With battles between the head and the gut rampant, what's the future of truth? The evidence from social psychology suggests all is not lost. Simply telling people they are wrong is unlikely to change many minds, but making the flow of false claims a bit more bumpy can push people into analytic evaluations rather than intuitive ones. Getting out of the post-truth era may require listening to people on the other side. The goal is to make what feels true compatible with what is true.

Lynn Vavreck, a professor of political science at UCLA, is a co-author of "The Gamble," about the 2012 presidential campaign.

© 2017 New York Times

Comments
PolitiFact: Understanding felon voting rights restoration

PolitiFact: Understanding felon voting rights restoration

When felons leave prison, should they regain the right to vote?Thatís a question that many states have grappled with in recent decades. Florida and New York made recent headlines for policies on restoration of voting rights, and those policies have b...
Published: 04/25/18
Updated: 04/26/18

Oh, Florida! For our Puerto Rican evacuees, a primer on Florida politics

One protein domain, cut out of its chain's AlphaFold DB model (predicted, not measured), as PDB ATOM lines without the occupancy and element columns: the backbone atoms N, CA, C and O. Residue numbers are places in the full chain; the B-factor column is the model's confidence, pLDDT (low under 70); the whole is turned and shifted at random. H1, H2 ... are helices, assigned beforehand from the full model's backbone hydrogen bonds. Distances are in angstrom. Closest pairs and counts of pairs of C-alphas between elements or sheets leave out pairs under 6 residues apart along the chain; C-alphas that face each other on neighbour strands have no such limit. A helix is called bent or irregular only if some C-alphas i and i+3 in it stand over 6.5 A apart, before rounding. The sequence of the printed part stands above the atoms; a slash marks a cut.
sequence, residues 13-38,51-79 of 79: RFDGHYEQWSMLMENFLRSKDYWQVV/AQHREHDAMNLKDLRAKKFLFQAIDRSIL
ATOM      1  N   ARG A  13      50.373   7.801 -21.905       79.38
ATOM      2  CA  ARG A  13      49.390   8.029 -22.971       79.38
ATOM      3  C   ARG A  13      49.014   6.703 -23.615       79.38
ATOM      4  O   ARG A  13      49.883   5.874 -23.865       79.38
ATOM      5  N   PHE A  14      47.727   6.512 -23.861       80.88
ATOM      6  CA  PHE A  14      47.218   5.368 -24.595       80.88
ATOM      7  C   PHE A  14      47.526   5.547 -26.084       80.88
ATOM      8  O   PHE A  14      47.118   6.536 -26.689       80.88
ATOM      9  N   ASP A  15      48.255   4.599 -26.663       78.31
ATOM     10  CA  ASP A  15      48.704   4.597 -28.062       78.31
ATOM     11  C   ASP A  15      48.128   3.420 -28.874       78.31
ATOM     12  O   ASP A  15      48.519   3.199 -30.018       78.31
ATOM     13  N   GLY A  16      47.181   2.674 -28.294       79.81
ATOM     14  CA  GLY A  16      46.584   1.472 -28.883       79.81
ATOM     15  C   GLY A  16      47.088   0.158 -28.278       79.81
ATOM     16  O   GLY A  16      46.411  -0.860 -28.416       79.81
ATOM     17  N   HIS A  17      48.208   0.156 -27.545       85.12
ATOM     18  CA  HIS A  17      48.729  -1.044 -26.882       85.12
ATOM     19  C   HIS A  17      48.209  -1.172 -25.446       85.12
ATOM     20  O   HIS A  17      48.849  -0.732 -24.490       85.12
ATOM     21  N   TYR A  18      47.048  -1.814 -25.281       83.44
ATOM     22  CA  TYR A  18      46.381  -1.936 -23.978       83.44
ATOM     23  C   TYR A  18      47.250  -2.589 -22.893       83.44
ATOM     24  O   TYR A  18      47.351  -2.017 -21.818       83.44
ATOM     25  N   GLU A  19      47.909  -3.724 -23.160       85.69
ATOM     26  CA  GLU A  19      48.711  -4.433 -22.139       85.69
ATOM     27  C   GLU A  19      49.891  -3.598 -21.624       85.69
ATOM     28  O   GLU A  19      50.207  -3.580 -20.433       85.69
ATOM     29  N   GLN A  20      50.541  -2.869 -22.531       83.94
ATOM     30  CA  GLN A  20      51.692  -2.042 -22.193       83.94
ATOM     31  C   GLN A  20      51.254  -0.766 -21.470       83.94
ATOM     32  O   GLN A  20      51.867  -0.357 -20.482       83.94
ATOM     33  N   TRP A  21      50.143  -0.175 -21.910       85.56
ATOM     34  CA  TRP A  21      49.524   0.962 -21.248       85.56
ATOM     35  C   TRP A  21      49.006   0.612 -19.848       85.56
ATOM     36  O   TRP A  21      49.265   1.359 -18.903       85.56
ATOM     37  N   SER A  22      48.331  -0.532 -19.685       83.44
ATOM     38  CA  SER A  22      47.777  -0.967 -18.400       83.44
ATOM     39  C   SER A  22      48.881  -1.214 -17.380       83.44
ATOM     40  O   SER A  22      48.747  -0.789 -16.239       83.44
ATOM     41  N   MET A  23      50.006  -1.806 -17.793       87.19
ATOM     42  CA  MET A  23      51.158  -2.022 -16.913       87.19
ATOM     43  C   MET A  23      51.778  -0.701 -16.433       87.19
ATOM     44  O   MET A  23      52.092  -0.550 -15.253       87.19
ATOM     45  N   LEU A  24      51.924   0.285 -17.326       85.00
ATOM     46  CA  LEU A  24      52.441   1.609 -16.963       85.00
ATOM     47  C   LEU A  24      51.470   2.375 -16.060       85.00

Casablanca again, and as always I got sucked in by the romantic triangle of Rick, Ilsa and Captain Renault. (Oh, and Victor. Hmm, I guess itís more of a love rhombus.)Anyway, thereís a scene in there that never fails to make me think of Florida. Two ...
Published: 04/24/18
Updated: 04/26/18
Perspective: The Heartland to Headwaters Florida Wildlife Corridor Expedition finds frustration and fear seeking a safe path for wildlife across Interstate 4

Perspective: The Heartland to Headwaters Florida Wildlife Corridor Expedition finds frustration and fear seeking a safe path for wildlife across Interstate 4

The original Florida Wildlife Corridor Expedition in 2012 was inspired by how the Florida black bear roamed ó and the space it needed to do so successfully. In 2010, expedition team member Joe Guthrie conducted research through the University of Kent...
Published: 04/22/18
Book review: James Comey wants to explain himself

Book review: James Comey wants to explain himself

In 2016, as the director of the FBI, James Comey publicly dissected Hillary Clintonís email server controversy. Later, we learned that Comey was keeping to himself the beginnings of an investigation into Russiaís active interference in the U.S. elect...
Published: 04/19/18
Updated: 04/20/18
Column: Why the Starbucks racial bias training is more than just good PR

Column: Why the Starbucks racial bias training is more than just good PR